I may have to reduce the number of photos I include while here in Uruguay because the WiFi in this 4-star hotel is incredibly slow with the uploading. I finished yesterday’s blog yesterday and got half posted and then gave up and went to bed. It was only this morning that I was able to upload the remaining photos and post the whole blog. This mechanical part of blogging doesn’t interest me in the least so, in the coming days, I may simply upload all the photos to the cloud and then add only a few across each blog. Sorry that this may have to happen – I have received feedback from so many blog followers that the photos have been the jewel.
Breakfast is included with the tariff and off I went to the dining room this morning. The offerings were close to my normal so that should help me; with early rises and departures over the last two days I didn’t have the Hotel Tango breakfast first and perhaps that contributed to my fatigue (or it could have been climbing the almost impossible lighthouse at Colonia). For readers who roll their eyes and think that I should be eating whatever is given, that is how I used to be when travelling. I was always trying the new and ordering foods in a foreign language without pictures and having no idea what I was given. This time I am trying a different tack. Of course, there is almost nothing we cannot buy or cook (courtesy of Google recipes and instructions) in Australia to emulate the food customs of others, so with that sort of shrinking world I do not feel I am missing out. Anyway, to a limited extent I have eaten local food this time; first there was café con leche in Buenos Aires (after years of abstinence), a Burrata (Argentinian cheese) then a chivito in Colonia (details another time), and a pizza last night. Apparently, there is a special Uruguay cheese and I may try that (close your eyes to that thought Phil).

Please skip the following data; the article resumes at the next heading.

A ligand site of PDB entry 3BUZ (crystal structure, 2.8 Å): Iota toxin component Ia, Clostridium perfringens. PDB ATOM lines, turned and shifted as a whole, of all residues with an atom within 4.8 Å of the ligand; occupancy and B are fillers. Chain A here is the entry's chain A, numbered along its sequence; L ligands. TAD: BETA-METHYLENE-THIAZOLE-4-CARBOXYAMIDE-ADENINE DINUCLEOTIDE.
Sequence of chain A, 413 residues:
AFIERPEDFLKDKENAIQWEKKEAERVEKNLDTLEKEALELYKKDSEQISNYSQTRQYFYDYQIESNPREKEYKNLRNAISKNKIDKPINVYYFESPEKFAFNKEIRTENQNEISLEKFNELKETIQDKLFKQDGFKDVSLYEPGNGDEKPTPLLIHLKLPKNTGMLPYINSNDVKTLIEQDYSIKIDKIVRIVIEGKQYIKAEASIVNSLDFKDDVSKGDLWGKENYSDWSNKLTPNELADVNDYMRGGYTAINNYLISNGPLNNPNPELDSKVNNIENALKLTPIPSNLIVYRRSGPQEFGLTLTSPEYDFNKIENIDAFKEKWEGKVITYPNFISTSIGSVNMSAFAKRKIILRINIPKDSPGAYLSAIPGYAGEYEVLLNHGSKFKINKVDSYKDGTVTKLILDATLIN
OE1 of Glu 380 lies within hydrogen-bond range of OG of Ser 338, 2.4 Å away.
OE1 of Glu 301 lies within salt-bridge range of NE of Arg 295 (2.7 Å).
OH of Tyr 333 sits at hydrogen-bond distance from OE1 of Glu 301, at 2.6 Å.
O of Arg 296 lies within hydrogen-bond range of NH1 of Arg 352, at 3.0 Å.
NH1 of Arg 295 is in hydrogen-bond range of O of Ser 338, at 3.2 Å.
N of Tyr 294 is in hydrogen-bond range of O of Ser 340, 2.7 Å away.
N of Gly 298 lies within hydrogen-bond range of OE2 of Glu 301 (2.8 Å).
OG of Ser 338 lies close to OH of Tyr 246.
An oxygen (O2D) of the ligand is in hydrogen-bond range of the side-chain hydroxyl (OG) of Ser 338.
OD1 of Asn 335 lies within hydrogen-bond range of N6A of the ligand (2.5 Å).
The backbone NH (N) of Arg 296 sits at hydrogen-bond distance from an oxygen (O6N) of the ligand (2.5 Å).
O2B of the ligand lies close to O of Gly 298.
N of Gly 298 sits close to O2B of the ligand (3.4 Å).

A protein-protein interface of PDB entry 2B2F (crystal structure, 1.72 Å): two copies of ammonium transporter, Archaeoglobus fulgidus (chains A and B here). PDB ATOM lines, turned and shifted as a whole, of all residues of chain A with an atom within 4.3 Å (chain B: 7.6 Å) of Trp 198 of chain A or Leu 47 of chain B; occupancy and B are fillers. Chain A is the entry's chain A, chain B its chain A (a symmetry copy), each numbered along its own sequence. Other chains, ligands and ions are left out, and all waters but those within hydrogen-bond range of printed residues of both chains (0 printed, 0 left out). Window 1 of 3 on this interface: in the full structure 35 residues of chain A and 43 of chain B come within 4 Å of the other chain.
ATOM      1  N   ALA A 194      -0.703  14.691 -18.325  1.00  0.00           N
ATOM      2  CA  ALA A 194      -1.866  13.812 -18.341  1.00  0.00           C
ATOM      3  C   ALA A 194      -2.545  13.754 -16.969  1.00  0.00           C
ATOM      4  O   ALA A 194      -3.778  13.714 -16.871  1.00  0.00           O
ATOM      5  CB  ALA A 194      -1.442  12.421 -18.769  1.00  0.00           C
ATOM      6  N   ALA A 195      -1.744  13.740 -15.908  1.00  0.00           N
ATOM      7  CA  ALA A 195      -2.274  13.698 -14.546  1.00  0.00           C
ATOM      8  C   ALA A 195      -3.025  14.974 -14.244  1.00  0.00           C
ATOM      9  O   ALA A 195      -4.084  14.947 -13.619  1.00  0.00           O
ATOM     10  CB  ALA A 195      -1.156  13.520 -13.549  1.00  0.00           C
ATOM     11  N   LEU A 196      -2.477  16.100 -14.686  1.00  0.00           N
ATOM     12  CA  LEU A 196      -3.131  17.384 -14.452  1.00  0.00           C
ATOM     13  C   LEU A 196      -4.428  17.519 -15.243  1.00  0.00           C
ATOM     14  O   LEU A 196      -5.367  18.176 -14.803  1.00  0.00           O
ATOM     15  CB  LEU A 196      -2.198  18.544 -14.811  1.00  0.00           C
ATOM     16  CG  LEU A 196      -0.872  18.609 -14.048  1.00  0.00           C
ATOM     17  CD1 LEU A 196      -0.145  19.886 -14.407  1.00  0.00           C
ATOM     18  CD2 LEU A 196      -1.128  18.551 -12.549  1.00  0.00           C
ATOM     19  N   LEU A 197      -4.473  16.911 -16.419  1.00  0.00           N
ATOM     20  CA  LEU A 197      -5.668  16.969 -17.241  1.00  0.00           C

I left ‘home’ soon after midday and enjoyed some impromptu street music and dancing – see here.
Then I headed for the hop on/hop off bus stand near my hotel. To travel its eleven stops takes over 2 hours and my intention was to get a picture of the extent of this city and then get off at number 11 in order to join a free walking tour in that area. It was money well spent and I came to some sort of understanding about the nature of Montevideo. I sat up top in the biting wind and became colder and colder, but resisted clambering down below for warmth. Technically it was 19 degrees today but the wind chill I would guess brought the temperature down to about 12. I wasn’t dressed for it and gradually froze, and my nose dripped. But I wanted to see Montevideo and clung to the hope that the wind would stop. It was so windy at one stage when I zipped open a compartment on my backpack, that some piece of paper flew out and into the ether, to be blown for ever somewhere. Have not as yet determined if it was important; that is, I don’t know what it was.
For those who like building shots here are some from the trip around.
What I learnt and what my photos don’t show – although I may get out there again tomorrow and get some evidence – is that Montevideo is deemed to be one of the great centres for Art Deco architecture. However, it is generally not the look of Tasmanian and general Australian art deco architecture. I would guess that what we have here is somewhere between our more restrained austere look and the flamboyance of some of Gaudi’s architecture in Spain. I will try to find time to make a photo study to show you some wonderful examples – and, of course, for me to remember after I leave.